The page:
A recent study was published on Wednesday as U.S. health officials reported a multi-state outbreak of another strain of antibiotic-resistant salmonella - called S. Heidelberg - which has so far made 77 people sick and killed one person in California.
The new strain, called S. Kentucky, has spread internationally with almost 500 cases found in France, Denmark, England and Wales in the period between 2002 and 2008, according to the study published in the Journal of Infectious Diseases.
This comes as the U.S. Centers for Disease Control (CDC) continues to investigate the outbreak of Salmonella poisoning that spread across 26 states linked to ground turkey, and now a new strain of salmonella highly resistant to the antibiotic Ciprofloxacin surfaces, scientists say.
The U.S. Department of Agriculture is also alerting consumers, although no recall has been issued.
Salmonella infection is a major public health problem worldwide, the French researchers who led the study noted. There are an estimated 1.7 million infections in North America each year and more than 1.6 million cases were reported between 1999 and 2008 in 27 European countries.
The CDC reported that the highest number of cases have been found in Michigan, Ohio, Texas, Illinois, California and Pennsylvania. The agency reported that cases have also been found in Alabama, Arizona, Georgia, Iowa, Indiana, Kentucky, Louisiana, Massachusetts, Minnesota, Missouri, Mississippi, North Carolina, Nebraska, Nevada, Oklahoma, Oregon, South Dakota, Tennessee and Wisconsin.
Researchers examined the cases in North America and said reports of infection in Canada and contamination of imported foods in the United States suggest the new strain - called S. Kentucky - has also reached there.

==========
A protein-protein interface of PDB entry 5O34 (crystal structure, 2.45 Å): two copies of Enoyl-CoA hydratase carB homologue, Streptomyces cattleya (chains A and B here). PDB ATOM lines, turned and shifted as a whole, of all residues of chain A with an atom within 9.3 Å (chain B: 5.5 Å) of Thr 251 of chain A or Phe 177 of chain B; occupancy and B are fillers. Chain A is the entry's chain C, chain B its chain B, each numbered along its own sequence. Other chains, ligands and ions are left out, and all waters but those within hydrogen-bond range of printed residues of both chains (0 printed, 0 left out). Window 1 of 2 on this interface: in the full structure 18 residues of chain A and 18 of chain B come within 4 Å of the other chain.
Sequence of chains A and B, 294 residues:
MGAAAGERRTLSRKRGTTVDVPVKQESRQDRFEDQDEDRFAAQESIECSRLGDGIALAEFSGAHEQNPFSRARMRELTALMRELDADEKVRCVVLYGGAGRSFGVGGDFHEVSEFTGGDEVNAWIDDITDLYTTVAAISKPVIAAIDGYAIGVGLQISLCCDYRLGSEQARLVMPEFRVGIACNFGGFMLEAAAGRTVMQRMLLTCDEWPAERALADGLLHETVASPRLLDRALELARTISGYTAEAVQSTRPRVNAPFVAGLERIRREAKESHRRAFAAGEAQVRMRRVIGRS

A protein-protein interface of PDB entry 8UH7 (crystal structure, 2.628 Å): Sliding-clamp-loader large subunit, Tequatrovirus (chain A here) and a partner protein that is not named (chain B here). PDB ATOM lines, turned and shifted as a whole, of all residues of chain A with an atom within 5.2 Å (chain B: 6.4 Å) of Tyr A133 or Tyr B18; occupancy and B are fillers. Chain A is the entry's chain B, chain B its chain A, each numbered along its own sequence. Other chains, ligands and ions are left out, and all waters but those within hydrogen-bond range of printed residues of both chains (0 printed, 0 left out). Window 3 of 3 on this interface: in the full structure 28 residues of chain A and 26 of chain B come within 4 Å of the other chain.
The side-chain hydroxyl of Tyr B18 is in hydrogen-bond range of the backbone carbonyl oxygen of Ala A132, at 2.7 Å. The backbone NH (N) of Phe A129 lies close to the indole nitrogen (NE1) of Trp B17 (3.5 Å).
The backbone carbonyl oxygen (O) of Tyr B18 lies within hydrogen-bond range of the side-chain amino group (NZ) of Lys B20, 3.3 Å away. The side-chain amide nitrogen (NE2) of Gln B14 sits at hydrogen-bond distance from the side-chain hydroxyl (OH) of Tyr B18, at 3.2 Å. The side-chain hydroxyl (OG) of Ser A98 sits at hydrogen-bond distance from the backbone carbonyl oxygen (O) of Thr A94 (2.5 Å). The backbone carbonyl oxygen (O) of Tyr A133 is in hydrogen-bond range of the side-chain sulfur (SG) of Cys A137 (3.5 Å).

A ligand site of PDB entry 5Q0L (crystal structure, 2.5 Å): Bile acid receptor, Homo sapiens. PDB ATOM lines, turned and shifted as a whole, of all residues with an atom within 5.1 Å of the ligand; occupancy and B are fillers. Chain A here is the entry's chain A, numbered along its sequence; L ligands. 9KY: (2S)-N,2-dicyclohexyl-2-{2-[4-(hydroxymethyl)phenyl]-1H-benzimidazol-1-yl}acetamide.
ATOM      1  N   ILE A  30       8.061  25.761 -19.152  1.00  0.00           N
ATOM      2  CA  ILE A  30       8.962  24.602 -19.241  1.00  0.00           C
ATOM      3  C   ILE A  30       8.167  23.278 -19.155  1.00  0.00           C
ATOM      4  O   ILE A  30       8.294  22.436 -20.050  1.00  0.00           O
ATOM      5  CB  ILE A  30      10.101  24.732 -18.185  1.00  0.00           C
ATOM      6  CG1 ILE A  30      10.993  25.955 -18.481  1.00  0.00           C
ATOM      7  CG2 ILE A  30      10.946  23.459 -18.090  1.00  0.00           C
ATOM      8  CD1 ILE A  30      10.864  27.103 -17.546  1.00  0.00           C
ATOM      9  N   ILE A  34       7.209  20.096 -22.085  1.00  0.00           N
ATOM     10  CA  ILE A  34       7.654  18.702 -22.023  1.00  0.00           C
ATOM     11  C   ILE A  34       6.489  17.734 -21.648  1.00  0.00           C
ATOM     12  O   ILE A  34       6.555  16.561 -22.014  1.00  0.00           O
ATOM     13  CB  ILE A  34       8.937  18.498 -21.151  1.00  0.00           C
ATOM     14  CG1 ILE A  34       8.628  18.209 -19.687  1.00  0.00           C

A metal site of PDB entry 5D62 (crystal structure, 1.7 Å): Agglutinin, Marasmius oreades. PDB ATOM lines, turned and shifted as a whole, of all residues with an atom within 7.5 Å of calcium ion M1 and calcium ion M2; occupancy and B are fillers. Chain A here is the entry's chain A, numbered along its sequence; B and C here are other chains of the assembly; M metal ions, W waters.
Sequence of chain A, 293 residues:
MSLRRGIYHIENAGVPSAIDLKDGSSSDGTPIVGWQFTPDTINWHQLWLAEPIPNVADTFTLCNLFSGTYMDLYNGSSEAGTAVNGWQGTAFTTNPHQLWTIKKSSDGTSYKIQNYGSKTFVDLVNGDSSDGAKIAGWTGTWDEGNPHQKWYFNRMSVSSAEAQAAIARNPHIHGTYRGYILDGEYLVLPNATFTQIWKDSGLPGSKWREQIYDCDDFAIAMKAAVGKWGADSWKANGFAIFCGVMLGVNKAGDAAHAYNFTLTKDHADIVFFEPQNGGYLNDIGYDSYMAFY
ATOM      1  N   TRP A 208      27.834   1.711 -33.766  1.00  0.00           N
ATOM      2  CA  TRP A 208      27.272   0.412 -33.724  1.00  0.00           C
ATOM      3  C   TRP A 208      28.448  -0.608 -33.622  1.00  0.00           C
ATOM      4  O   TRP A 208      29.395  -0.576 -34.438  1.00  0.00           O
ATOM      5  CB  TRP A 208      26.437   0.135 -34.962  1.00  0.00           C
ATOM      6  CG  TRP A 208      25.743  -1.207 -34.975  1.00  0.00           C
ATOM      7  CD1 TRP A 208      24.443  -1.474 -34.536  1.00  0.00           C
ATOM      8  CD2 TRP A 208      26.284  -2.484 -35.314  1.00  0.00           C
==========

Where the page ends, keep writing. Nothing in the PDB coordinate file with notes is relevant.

On Tuesday, the Associated Press reported that the CDC and the U.S. Department of Agriculture said both agencies are "vigorously working to identify the specific contaminated product or products that are causing illnesses and will update the public on the progress of this investigation as information becomes available."
Of the cases counted by the CDC, there are 58 confirmed cases; the oldest person affected was 88 and the youngest was under one year old, with the median age of 23. On July 29, USDA-FSIS released a public health alert for frozen or fresh ground turkey products, according to the agency.
Among the 51 ill persons with available information, 25 of those, or 49 percent, reported consuming ground turkey. Cultures of four ground turkey samples purchased from four retail locations between March 7 and June 27, 2011 yielded Salmonella Heidelberg with the outbreak strain, CDC officials add.
For more details on the 77 cases, see the CDC's Salmonella Outbreak Investigations: Timeline for Reporting Cases.